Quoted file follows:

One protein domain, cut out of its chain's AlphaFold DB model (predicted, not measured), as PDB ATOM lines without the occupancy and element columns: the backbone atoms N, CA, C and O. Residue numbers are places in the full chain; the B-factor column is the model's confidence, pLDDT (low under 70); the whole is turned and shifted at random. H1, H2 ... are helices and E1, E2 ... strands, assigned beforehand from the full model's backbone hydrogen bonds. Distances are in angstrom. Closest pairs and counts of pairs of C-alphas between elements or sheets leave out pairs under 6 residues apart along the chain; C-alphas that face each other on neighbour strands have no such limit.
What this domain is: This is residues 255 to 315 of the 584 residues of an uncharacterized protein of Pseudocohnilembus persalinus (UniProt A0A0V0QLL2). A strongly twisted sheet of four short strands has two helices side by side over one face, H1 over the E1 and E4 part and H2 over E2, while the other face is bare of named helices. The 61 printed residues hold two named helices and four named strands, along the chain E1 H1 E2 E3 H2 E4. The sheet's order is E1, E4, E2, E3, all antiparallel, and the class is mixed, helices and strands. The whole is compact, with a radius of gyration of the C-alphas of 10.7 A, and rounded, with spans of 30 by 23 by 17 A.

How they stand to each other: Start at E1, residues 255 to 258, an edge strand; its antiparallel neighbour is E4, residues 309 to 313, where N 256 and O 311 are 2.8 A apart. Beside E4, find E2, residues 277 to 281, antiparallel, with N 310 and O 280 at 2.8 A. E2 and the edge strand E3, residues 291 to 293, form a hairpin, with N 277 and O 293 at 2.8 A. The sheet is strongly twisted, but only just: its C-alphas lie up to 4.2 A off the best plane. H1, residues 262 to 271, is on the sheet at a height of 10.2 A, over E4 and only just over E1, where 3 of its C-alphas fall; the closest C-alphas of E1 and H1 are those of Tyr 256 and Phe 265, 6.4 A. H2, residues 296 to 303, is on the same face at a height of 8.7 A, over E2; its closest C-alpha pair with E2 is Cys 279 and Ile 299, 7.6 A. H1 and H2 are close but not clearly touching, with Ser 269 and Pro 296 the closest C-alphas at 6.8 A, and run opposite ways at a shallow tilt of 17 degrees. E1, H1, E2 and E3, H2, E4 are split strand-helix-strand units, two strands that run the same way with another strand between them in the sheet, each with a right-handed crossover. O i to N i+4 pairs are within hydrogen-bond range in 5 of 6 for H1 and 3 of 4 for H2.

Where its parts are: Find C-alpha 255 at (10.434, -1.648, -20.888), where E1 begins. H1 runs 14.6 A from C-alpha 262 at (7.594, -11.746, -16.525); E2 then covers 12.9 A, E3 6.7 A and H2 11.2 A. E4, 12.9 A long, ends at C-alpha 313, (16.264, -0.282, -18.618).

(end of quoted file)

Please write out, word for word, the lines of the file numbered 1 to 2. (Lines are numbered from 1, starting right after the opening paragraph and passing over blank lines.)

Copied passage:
What this domain is: This is residues 255 to 315 of the 584 residues of an uncharacterized protein of Pseudocohnilembus persalinus (UniProt A0A0V0QLL2). A strongly twisted sheet of four short strands has two helices side by side over one face, H1 over the E1 and E4 part and H2 over E2, while the other face is bare of named helices. The 61 printed residues hold two named helices and four named strands, along the chain E1 H1 E2 E3 H2 E4. The sheet's order is E1, E4, E2, E3, all antiparallel, and the class is mixed, helices and strands. The whole is compact, with a radius of gyration of the C-alphas of 10.7 A, and rounded, with spans of 30 by 23 by 17 A.

How they stand to each other: Start at E1, residues 255 to 258, an edge strand; its antiparallel neighbour is E4, residues 309 to 313, where N 256 and O 311 are 2.8 A apart. Beside E4, find E2, residues 277 to 281, antiparallel, with N 310 and O 280 at 2.8 A. E2 and the edge strand E3, residues 291 to 293, form a hairpin, with N 277 and O 293 at 2.8 A. The sheet is strongly twisted, but only just: its C-alphas lie up to 4.2 A off the best plane. H1, residues 262 to 271, is on the sheet at a height of 10.2 A, over E4 and only just over E1, where 3 of its C-alphas fall; the closest C-alphas of E1 and H1 are those of Tyr 256 and Phe 265, 6.4 A. H2, residues 296 to 303, is on the same face at a height of 8.7 A, over E2; its closest C-alpha pair with E2 is Cys 279 and Ile 299, 7.6 A. H1 and H2 are close but not clearly touching, with Ser 269 and Pro 296 the closest C-alphas at 6.8 A, and run opposite ways at a shallow tilt of 17 degrees. E1, H1, E2 and E3, H2, E4 are split strand-helix-strand units, two strands that run the same way with another strand between them in the sheet, each with a right-handed crossover. O i to N i+4 pairs are within hydrogen-bond range in 5 of 6 for H1 and 3 of 4 for H2.